[p2p-research] Scarcity mythology breaking down (was Re: Where Does The Oil Come From?)
Paul D. Fernhout
pdfernhout at kurtz-fernhout.com
Sun Nov 1 21:14:55 CET 2009
Paul D. Fernhout wrote:
> The problem being right now that a very few people get what they still
> think are very big benefits by the current economic system, as long as
> they look the other way about systemic risks of collapse (economic
> collapse, war, unrest, plaque, and so on) that we *all* face together,
> even the wealthy.
> And, it looks like even the children of the wealthy are worse off for it:
> "Children of the Affluent: Challenges to Well-Being"
> "The Culture of Affluence: Psychological Costs of Material Wealth"
> "Why Affluent, High-Achieving Teens Are Often Depressed"
> If even the children of the wealthy are being harmed by the current
> system, then who is the current system really working for?
> One possibility: Psychopaths? :-(
An alternative hypothesis:
"Slashdot | Nothing To Fear But Fearlessness Itself?"
"In a post last August, Robert X. Cringely voiced fears that Goldman Sachs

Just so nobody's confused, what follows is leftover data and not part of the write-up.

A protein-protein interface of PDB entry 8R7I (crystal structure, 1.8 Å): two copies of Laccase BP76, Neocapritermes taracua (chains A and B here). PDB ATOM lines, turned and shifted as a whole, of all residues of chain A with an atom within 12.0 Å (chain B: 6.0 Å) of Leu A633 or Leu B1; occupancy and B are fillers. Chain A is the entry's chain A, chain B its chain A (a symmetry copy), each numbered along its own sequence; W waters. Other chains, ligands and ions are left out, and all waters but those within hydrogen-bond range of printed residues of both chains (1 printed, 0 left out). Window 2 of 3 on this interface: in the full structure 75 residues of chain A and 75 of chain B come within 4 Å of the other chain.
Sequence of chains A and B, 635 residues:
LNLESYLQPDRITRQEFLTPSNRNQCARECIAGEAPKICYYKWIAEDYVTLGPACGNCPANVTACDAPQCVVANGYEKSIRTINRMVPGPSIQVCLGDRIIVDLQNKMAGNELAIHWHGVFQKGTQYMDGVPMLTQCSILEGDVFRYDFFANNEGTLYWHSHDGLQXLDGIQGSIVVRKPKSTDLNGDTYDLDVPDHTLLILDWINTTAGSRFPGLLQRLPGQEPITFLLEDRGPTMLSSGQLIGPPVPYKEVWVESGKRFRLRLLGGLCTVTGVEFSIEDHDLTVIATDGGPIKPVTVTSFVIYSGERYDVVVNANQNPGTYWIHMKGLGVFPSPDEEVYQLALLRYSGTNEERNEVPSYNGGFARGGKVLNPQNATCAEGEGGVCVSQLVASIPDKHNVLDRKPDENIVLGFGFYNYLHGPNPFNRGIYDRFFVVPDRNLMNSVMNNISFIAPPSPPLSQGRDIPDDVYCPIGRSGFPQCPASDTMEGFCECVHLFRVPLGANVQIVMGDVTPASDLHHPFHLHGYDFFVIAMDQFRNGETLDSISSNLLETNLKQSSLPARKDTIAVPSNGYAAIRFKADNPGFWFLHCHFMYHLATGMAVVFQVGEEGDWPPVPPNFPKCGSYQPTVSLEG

and others were not so much evil as 'clueless about the implications of
their work,' leaving it up to the government to fix any mess they leave
behind. 'But what if government runs out of options,' worried Cringely. 'Our
economic policy doesn't imagine it, nor does our foreign policy, because
superpowers don't acknowledge weakness.' And now his fears are echoed in a
WSJ opinion piece by Peggy Noonan titled 'We're Governed by Callous
Children.' She writes, 'We are governed at all levels by America's luckiest
children, sons and daughters of the abundance, and they call themselves
optimists but they're not optimists — they're unimaginative. They don't have
faith, they've just never been foreclosed on. They are stupid and they are
callous, and they don't mind it when people become disheartened. They don't
even notice.' With apologies to FDR, do we have nothing to fear but
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